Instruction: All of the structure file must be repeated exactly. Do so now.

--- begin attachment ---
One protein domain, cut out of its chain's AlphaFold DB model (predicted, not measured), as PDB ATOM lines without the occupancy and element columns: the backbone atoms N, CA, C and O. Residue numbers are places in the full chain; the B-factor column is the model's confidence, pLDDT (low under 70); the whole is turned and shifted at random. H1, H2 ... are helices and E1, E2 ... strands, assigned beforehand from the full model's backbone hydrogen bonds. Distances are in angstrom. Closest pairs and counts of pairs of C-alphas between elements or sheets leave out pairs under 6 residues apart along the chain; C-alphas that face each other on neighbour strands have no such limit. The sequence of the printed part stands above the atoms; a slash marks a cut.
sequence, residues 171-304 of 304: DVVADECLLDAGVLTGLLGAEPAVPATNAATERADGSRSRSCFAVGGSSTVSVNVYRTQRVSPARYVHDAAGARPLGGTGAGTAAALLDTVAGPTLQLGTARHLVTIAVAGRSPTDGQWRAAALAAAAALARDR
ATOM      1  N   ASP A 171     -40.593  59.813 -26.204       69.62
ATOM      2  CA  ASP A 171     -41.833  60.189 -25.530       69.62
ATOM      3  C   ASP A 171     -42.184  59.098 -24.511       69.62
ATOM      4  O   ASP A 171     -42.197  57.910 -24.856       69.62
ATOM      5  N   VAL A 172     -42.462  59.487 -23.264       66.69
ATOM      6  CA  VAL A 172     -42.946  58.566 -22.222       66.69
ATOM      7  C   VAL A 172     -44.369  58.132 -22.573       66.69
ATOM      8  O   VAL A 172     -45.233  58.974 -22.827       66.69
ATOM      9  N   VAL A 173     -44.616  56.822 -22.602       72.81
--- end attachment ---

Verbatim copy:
One protein domain, cut out of its chain's AlphaFold DB model (predicted, not measured), as PDB ATOM lines without the occupancy and element columns: the backbone atoms N, CA, C and O. Residue numbers are places in the full chain; the B-factor column is the model's confidence, pLDDT (low under 70); the whole is turned and shifted at random. H1, H2 ... are helices and E1, E2 ... strands, assigned beforehand from the full model's backbone hydrogen bonds. Distances are in angstrom. Closest pairs and counts of pairs of C-alphas between elements or sheets leave out pairs under 6 residues apart along the chain; C-alphas that face each other on neighbour strands have no such limit. The sequence of the printed part stands above the atoms; a slash marks a cut.
sequence, residues 171-304 of 304: DVVADECLLDAGVLTGLLGAEPAVPATNAATERADGSRSRSCFAVGGSSTVSVNVYRTQRVSPARYVHDAAGARPLGGTGAGTAAALLDTVAGPTLQLGTARHLVTIAVAGRSPTDGQWRAAALAAAAALARDR
ATOM      1  N   ASP A 171     -40.593  59.813 -26.204       69.62
ATOM      2  CA  ASP A 171     -41.833  60.189 -25.530       69.62
ATOM      3  C   ASP A 171     -42.184  59.098 -24.511       69.62
ATOM      4  O   ASP A 171     -42.197  57.910 -24.856       69.62
ATOM      5  N   VAL A 172     -42.462  59.487 -23.264       66.69
ATOM      6  CA  VAL A 172     -42.946  58.566 -22.222       66.69
ATOM      7  C   VAL A 172     -44.369  58.132 -22.573       66.69
ATOM      8  O   VAL A 172     -45.233  58.974 -22.827       66.69
ATOM      9  N   VAL A 173     -44.616  56.822 -22.602       72.81